Clouts Wood - Wroughton SN4 9JS
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OS map 157 Grid ref: SU136800

When to visit

Free and open to visit 24 hours a day.

Know before you go

  • Not suitable for pushchairs and wheelchairs
  • Dogs on leads are welcome
  • In winter wear wellies as the steep terrain is often muddy
  • Total complex 62.19 hectares
  • Clouts Wood 13.62 hectares

Download the reserve leaflet

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About the nature reserve

A walk through this Site of Special Scientific Interest takes you from stream-soaked valley floor, up steep slopes to level land at the top. You will find mossy gnarled boles, splendid spreading trees and abandoned water cress beds.

Clouts Wood is situated between Markham Banks nature reserve and King’s Farm Wood and Diocese Meadows. Combine a walk through all four areas to enjoy contrasting landscapes.

It is traditionally managed as coppice with some standard trees left to grow on. Most trees are 50 to 100 years old, although a few oaks are about 200. Records of coppice rights stretch back to the 1600s. Because of the wood’s great age, 29 ancient woodland indicator species grow among its wildflowers.

What can be seen here?

From late June see if you can find the tall yellowish spikes of the nationally scarce Bath asparagus, also known as the spiked star of Bethlehem. Other plants of note are green hellebore and wood vetch, the uncommon herb-Paris and delicate mauve meadow saffron. We leave some areas with a dense canopy for large old trees and to provide dead wood for fungi, beetles and hole-nesting bats and birds. In autumn look for shaggy parasol mushrooms, stump puffballs and velvet shank toadstool.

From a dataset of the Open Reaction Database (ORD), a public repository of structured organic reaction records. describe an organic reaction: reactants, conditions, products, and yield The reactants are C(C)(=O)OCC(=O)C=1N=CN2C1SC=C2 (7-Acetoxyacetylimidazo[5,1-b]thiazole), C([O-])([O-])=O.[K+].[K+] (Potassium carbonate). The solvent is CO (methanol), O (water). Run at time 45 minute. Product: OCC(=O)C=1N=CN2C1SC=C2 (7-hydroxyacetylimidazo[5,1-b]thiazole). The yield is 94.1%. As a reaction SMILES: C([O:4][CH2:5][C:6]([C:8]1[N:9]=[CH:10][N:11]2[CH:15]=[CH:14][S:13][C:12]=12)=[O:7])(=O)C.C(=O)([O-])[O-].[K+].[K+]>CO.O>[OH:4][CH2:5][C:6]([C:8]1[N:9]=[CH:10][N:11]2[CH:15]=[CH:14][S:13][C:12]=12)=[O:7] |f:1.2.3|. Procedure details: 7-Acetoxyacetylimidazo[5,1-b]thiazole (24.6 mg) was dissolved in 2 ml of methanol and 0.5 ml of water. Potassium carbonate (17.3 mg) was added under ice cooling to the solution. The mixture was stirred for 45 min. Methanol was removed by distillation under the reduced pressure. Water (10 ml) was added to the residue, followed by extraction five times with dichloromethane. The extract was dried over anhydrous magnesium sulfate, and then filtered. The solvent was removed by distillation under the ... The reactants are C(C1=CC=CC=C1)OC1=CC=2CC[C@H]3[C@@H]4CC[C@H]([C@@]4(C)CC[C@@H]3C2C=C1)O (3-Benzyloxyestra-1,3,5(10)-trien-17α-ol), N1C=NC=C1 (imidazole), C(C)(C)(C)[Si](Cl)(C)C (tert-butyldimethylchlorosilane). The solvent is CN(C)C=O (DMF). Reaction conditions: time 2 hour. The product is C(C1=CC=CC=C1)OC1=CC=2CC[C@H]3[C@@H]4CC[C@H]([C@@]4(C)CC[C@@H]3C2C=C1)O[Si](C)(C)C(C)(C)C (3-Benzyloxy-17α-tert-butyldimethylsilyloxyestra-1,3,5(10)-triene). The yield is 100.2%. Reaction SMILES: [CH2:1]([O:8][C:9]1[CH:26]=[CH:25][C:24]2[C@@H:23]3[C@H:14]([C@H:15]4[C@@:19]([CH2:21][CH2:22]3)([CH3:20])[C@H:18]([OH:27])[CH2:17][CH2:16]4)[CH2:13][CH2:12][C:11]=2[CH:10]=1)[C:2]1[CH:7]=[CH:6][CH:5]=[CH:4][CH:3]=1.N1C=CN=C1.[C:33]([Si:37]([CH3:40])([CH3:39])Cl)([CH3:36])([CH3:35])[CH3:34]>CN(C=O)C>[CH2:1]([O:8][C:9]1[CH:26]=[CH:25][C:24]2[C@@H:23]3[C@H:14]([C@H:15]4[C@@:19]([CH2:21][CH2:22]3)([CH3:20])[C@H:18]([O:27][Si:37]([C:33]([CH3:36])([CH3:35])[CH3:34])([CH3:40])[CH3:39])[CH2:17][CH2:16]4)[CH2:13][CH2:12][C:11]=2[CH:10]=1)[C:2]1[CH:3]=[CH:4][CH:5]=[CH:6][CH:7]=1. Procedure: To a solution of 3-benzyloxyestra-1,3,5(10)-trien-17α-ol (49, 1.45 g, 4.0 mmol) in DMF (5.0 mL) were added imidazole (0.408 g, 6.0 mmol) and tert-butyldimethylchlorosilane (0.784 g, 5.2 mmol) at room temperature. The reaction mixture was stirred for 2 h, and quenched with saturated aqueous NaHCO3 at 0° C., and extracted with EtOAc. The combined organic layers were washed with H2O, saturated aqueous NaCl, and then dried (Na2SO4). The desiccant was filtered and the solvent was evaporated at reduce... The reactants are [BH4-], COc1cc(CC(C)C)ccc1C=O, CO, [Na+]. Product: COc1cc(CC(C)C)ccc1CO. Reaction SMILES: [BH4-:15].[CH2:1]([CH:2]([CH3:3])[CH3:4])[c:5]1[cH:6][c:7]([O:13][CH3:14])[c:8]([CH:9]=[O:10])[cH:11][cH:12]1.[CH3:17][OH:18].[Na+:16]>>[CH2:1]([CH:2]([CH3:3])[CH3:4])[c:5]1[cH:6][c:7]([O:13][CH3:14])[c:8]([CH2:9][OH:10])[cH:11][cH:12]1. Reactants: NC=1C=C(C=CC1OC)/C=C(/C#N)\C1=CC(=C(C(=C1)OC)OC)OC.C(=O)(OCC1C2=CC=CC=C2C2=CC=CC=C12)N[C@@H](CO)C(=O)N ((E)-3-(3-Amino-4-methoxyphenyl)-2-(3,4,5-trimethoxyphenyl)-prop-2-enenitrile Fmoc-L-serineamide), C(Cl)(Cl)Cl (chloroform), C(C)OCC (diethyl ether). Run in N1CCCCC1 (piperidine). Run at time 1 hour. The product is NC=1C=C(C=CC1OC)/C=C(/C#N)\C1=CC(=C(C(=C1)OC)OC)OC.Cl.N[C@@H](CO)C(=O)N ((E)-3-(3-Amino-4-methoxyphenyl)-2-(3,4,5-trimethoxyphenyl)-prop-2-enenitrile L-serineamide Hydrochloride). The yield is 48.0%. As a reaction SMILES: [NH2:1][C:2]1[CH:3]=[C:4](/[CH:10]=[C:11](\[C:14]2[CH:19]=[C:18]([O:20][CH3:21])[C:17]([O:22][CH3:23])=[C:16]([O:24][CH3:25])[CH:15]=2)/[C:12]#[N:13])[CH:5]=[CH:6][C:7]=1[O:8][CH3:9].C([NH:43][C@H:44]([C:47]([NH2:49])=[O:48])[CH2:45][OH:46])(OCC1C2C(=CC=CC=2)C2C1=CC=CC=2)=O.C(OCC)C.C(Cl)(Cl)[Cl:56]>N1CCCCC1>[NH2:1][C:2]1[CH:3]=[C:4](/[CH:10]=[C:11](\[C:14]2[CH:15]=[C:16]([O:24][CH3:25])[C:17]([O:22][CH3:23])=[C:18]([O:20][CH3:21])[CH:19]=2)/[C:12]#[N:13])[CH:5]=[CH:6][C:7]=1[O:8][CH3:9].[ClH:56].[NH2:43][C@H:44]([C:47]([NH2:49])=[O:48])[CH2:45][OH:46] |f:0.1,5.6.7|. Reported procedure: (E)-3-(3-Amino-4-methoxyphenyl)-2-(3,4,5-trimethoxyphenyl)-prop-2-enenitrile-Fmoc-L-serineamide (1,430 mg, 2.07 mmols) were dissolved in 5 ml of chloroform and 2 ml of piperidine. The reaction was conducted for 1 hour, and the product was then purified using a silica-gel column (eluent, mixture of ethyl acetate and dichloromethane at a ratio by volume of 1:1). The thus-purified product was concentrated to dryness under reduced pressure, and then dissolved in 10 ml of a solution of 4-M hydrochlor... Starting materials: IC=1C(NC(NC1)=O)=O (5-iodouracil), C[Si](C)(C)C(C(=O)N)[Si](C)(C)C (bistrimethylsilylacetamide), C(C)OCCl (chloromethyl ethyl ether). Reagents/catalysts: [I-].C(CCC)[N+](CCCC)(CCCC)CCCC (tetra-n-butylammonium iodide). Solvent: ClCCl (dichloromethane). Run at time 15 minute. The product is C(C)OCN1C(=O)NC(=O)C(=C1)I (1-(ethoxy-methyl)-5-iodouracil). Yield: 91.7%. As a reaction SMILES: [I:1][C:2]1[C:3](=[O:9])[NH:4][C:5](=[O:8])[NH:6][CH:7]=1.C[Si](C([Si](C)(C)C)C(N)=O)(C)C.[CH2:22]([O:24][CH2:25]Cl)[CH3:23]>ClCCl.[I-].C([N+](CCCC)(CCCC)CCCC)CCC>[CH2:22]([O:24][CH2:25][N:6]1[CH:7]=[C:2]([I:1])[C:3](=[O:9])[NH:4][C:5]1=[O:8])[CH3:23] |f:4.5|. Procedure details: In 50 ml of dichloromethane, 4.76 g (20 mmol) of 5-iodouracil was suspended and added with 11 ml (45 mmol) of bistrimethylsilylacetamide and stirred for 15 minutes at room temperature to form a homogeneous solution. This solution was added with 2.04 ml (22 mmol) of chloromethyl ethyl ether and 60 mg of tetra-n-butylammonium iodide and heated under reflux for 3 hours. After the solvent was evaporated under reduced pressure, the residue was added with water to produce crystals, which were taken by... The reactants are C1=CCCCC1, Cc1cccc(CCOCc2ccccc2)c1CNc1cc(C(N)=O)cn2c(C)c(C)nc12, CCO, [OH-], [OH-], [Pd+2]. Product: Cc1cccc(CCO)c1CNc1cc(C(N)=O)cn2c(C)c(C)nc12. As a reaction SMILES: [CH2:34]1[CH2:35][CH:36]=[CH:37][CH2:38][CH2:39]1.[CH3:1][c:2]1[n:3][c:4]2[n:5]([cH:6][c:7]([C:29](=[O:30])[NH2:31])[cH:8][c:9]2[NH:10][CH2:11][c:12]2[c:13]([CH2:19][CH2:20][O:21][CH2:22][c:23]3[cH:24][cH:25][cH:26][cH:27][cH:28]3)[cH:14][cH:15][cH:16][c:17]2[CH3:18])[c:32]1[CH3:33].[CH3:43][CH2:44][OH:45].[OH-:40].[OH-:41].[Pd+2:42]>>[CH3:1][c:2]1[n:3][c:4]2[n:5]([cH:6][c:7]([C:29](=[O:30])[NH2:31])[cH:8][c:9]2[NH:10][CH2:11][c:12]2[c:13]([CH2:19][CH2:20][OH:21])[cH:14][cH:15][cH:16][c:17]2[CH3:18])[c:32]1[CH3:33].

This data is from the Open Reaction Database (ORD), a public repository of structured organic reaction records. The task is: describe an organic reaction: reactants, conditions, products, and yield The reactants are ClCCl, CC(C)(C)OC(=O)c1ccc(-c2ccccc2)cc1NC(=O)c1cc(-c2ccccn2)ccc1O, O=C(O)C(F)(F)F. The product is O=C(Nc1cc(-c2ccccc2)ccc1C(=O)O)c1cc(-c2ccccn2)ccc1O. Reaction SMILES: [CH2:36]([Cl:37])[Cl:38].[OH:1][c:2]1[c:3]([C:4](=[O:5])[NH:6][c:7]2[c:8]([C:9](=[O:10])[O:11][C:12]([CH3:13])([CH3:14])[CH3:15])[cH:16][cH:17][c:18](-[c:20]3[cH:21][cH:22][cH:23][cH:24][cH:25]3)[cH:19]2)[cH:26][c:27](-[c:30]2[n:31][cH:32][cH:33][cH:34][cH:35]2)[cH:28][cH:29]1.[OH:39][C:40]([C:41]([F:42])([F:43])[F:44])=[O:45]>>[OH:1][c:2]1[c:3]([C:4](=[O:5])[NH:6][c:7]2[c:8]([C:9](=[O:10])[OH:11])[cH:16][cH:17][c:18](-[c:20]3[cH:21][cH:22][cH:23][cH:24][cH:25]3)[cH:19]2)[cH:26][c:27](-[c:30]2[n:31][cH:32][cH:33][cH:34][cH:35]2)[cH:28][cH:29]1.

Keep your eyes and ears peeled for the green and great spotted woodpecker, treecreeper and chiffchaff - this bird sounds as though it is repeating its name. Blackcap and goldfinch like the coppiced areas and you may spot a roe deer.

Markham Banks - 23.36 hectares
Grid ref - SU136 800
Markham Banks is a downland combe with steep slopes - climb to the top for lovely views. Springs near the valley bottom merge into a stream that runs through the reserve from south to north. It is a hotspot for bumblebees and 10 species have been seen here, including buff-tailed and common carder. They come for the rich mix of chalk grassland wildflowers – chalk milkwort, kidney vetch, autumn gentian, spiny restharrow. Butterflies include brimstone, small skipper, painted lady, clouded yellow and gatekeeper. We acquired the land in 2008 and use Exmoor ponies and Herdwick sheep to graze down the scrub and coarse grasses which would otherwise crowd out the wildflowers.

Kings Farm Wood - 18.08 hectares
Grid ref - SU 143 878 0241
Kings Farm Wood links Clouts Wood and Markham Banks nature reserves to Diocese Meadows and the southern edge of Wroughton. This beautiful woodland is made up of native oak and ash, with hazel, cherry, crab apple, field maple, rowan, birch, willow and holly. Buzzards and red kite can be spotted soaring overhead and owls and small mammals make their home here. The wood is jointly owned with Swindon Borough Council. Its unique position, within walking distance of Wroughton makes it an ideal place for people to access nature on their doorstep.

Diocese Meadows - 7.13 hectares
Grid ref – SU 139800

Diocese Meadows are two fields that form a valley with a stream at the bottom that runs from Markham Banks and Clouts Wood. We lease the land from the Diocese of Bristol. It is known as glebe land – land that traditionally was put aside to support the local priest. We will restore the fields to wildflower-rich chalk grassland. To do this we will cut back hedgerows and install sheep-proof fencing around the perimeter before grazing it with livestock.

How can I get here?

Download directions for Clouts Wood


A lovely place to visit. Very picturesque and lots of interesting nature.

~ Peter from Swindon

I absolutely love this place! The walks through the woods are amazing and the atmosphere is unbelievable and so peaceful!

~ Kim from Wroughton